Dogs are everywhere and if you’re walking with Dusty T. Dog in the evening, it is never a casual walk. It involves strategy, lightning reflexes and a good, strong hand on the leash. Why?
Dusty T. Dog is known in his inner circles (me) as “El Barquero Grande.” Part Doberman Pinscher part Labrador retriever (two barky dogs), Dusty T. Dog has a formidable and quite barbaric “Yawp.” It usually means, “Hey Dude, ‘sup?” But you’d never know that. And, if Dusty gets “wound up” — shudder.
My neighbor in CA wound up Dusty with the intention of getting Dusty to bite him. He hated my dog (I kind of don’t blame him) and wanted him hauled away and put to sleep. What my neighbor didn’t understand is that, because they were seldom at their house — it was a part-time home for them — Dusty felt it was his duty to protect everything in sight, all Dusty was doing was protecting that man’s house from intruders. He also didn’t understand that Dusty loves his yard and he loves people.
It got very ugly with a note pushed into my fence saying the neighbors were all afraid of my dog, that my fence wouldn’t keep him in the yard, that there was fecal matter everywhere because I didn’t clean up after my dogs (completely untrue as I have always done that daily), that the cops had been called. In reality, Dusty COULD but wouldn’t jump the 4 foot fence and, when I was not home, Dusty and the girls were all confined to a 100 square foot dog run behind a 6 foot fence. The dogs were always inside for the night by 8 pm so it wasn’t a question of their barking all night, either. Most of all, if the neighbor had ever come into my yard and met Dusty, he would have understood the whole story, but it was more interesting for him to curse and yell and bait my dog and call the cops.
So the Animal Control officer came out and I happened to be home. I saw him taking photos of the yard from outside the fence. Dusty liked the guy and was just standing beside the fence waiting to be petted. He didn’t bark. I let the guy in, showed him the dog run — into which all the dogs happily ran when I said, “Go to yard!” — and explained our routine. The guy looked for fecal matter and found none. Then he said, “One of your neighbors complained.”
“Yeah, I know. I got a letter from them.”
“Can I see it?”
I went in the house and got it for him while he hung out with “The Models” (my Siberian husky girls) and El Barquero. After he read read it he said, “I guess I need to talk to all your neighbors. I’ll get back to you. Sounds like a problem between neighbors more than a problem with Old Dusty here.” Dusty was leaning against the guy getting his ears scratched and groaning happily. “I wish every dog complaint I answered was like this one. This is Dog Heaven.”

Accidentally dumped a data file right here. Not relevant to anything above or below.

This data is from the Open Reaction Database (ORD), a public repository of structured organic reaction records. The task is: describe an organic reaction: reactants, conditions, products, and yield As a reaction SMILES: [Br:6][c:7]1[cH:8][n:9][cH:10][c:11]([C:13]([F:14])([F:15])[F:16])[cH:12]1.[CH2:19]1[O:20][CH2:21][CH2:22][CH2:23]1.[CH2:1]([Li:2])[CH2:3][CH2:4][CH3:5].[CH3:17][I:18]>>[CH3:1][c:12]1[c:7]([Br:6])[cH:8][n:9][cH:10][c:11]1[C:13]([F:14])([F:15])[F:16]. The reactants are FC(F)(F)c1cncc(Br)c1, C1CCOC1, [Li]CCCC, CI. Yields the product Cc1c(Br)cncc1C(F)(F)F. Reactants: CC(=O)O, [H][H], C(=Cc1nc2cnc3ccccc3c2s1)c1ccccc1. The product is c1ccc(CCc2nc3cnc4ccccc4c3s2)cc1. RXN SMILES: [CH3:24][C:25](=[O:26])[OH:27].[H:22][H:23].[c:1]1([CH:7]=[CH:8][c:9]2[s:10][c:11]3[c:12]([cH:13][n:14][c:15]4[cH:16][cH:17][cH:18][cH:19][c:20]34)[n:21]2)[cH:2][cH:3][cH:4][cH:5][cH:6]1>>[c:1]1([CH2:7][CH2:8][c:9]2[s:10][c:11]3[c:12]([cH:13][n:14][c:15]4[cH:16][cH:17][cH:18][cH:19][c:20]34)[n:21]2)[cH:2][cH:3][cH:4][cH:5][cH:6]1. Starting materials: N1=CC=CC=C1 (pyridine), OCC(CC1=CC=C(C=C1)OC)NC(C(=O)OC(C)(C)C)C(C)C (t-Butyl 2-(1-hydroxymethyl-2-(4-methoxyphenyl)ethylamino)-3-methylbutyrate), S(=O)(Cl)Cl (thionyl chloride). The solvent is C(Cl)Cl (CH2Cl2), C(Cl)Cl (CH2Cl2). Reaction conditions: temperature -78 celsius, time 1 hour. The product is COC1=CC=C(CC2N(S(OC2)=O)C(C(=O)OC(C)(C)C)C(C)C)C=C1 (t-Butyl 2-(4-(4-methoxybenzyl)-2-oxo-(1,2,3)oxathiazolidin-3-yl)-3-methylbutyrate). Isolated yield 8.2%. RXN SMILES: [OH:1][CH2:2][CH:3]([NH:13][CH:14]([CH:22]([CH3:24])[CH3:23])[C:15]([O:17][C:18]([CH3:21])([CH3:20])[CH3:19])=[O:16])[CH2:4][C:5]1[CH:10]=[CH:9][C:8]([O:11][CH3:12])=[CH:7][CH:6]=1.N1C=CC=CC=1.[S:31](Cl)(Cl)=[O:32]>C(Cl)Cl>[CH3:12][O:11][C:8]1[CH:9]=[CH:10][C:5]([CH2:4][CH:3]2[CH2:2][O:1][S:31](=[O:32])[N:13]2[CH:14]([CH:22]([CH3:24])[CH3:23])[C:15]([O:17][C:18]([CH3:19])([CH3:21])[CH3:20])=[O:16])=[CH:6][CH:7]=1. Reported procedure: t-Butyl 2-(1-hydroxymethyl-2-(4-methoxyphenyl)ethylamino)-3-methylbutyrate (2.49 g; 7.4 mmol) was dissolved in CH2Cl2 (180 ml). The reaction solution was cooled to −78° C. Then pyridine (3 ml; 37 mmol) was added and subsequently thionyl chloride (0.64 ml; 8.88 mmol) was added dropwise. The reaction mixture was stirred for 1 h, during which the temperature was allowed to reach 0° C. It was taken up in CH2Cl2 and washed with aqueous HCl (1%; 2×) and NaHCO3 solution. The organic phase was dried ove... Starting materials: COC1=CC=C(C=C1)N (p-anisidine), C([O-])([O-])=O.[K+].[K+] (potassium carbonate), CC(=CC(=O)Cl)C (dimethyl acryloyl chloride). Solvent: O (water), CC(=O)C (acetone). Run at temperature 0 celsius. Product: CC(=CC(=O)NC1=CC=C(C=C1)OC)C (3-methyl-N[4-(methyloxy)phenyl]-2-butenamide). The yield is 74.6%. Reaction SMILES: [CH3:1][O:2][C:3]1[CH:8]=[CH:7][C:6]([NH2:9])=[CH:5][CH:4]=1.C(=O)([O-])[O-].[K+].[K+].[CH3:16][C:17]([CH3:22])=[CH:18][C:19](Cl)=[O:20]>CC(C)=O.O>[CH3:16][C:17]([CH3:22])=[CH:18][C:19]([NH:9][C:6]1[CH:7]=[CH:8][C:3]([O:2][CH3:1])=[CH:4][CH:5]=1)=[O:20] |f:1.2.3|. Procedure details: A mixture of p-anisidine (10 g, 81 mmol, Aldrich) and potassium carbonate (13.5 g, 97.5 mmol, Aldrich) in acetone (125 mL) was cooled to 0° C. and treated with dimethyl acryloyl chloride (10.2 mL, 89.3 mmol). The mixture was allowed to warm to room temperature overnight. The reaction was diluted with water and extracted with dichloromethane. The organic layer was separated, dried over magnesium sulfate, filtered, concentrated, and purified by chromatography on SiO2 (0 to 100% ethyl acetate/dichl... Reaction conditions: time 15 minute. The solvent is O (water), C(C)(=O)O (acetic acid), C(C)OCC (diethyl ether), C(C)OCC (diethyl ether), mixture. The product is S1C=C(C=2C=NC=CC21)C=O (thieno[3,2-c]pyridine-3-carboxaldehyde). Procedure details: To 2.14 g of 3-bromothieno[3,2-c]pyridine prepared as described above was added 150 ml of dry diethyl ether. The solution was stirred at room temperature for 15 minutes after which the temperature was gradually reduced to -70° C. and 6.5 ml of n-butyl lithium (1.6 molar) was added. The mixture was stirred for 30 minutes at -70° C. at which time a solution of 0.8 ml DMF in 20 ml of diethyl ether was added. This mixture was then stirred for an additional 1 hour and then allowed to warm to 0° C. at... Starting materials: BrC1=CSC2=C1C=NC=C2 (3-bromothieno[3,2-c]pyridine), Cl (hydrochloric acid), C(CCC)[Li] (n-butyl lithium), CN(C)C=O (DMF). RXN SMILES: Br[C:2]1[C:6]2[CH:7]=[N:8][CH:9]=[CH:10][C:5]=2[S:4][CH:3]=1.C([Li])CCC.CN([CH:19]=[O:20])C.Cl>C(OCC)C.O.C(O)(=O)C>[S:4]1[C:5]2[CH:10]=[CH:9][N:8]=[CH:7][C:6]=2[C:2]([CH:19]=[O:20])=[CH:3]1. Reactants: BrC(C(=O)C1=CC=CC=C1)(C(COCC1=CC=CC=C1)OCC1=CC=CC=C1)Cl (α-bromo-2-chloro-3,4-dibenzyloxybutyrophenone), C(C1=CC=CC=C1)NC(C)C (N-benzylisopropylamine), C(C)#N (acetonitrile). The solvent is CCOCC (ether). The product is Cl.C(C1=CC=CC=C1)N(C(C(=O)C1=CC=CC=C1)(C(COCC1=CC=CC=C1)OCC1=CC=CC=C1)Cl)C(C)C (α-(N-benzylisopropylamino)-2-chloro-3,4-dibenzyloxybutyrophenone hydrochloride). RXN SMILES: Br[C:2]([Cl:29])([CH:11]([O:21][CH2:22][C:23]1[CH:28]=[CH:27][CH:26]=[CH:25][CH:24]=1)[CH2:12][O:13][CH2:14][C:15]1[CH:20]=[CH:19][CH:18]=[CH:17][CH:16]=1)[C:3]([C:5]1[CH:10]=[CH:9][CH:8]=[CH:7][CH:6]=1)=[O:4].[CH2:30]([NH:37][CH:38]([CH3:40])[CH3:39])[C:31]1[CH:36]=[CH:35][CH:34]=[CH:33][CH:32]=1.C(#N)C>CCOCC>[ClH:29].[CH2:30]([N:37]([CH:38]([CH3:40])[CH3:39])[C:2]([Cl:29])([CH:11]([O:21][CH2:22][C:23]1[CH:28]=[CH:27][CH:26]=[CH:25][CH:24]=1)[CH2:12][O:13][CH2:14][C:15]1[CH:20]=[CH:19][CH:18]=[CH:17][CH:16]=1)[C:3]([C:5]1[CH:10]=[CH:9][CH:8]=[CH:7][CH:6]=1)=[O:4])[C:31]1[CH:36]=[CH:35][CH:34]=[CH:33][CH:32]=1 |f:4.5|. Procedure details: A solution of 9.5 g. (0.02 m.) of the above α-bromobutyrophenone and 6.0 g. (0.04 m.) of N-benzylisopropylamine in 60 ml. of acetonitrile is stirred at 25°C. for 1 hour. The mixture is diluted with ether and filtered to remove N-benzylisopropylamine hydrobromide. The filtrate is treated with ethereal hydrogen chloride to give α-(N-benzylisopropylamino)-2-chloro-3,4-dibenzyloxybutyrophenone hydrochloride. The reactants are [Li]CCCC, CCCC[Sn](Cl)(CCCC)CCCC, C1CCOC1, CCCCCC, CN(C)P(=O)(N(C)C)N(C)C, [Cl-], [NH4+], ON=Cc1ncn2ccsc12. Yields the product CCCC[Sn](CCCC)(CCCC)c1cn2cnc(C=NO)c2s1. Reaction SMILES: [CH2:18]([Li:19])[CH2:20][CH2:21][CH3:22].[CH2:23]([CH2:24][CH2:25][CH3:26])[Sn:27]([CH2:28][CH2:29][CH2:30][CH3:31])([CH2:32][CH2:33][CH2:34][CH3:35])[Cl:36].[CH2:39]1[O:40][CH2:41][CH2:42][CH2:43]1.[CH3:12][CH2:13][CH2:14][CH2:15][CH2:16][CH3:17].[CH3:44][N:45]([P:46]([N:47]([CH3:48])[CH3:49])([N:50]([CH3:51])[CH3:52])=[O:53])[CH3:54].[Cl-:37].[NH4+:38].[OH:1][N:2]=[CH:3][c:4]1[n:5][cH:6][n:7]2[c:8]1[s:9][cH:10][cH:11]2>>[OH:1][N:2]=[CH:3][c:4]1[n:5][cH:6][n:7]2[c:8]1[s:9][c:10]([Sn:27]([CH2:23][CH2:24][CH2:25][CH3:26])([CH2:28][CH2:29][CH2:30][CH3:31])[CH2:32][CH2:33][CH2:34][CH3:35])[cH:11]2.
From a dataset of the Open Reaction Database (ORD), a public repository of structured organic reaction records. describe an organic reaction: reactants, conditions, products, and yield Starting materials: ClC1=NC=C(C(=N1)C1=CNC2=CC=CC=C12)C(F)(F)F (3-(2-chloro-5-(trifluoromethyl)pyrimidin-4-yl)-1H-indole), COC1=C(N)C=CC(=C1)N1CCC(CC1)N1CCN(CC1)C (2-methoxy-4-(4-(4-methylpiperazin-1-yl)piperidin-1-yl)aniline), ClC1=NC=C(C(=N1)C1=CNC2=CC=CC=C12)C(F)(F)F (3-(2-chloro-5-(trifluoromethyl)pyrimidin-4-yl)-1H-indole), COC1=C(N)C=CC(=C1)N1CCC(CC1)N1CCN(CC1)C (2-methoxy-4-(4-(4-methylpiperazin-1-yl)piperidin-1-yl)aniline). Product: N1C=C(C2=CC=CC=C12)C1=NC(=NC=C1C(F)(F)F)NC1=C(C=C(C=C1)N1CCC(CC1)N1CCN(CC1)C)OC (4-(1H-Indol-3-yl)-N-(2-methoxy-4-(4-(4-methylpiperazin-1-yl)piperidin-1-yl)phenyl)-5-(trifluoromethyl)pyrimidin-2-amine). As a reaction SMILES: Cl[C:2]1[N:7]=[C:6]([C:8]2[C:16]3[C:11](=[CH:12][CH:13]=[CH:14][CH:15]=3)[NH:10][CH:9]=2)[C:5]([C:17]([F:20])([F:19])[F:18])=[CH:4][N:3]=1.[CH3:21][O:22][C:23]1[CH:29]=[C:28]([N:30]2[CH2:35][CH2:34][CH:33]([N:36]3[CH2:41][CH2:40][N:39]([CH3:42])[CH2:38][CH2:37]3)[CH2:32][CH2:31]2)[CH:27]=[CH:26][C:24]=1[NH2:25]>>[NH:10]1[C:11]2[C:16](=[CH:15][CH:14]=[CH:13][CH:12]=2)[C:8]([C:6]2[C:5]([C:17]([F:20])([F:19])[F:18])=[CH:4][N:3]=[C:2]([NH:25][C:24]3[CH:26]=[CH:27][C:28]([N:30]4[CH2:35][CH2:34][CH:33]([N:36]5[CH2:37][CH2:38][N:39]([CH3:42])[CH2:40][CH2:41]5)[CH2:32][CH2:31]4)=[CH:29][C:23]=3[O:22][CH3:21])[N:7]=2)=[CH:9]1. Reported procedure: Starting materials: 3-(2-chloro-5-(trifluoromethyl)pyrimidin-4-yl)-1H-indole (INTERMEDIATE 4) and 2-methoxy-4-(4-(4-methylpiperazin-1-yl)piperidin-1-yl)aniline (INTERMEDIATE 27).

I felt tears welling up.
The upshot was my neighbors were educated that I was a very responsible dog owner but I would be taking steps to keep Dusty quiet. I ended up buying a bark collar that was supposed to train Dusty while I was gone by delivering a shock to his neck when he barked. The collar worked great, but Dusty LOVES to bark and he would rather be burned than stop barking. Ultimately I took out the battery and left the collar on Dusty’s neck for show. I put up a higher fence in front of my yard as well, not to keep Dusty in, but to make my life more peaceful.
Here in Monte Vista people are a lot more tolerant of dogs and things dogs do. I even apologized to a guy for Dusty’s bark and he just said, “He’s a dog. Dogs bark.” The delivery guys think it’s good because I’m here by myself. “It’s better for you, ma’am,” they say. But, on a walk, if Dusty becomes aware of the presence of anything that might threaten me, he will bark fiercely. To some dogs, it’s a provocation.
El Barquero’s nemesis — Ace the Chill — is a black lab who lives on the corner by the alley. Ace has been known to occasionally go to the fence and bark at El Barquero Grande and El Barquero remembers this. When we walk by, Dusty gets nervous and alert, smelling the presence of Ace the Chill. Ace usually just watches us go by with nary a flick of his tail. He likes Bear and sometimes lumbers over to the fence to say “Hi!” if he sees Bear and I are alone. He has no interest in meeting or engaging with El Barquero.
Dogs all have different, sometimes complex, “dogonalities.” Even a fierce barky dog like El Barquero Grande is more than one thing. But I totally get it that he can sound scary to the casual observer.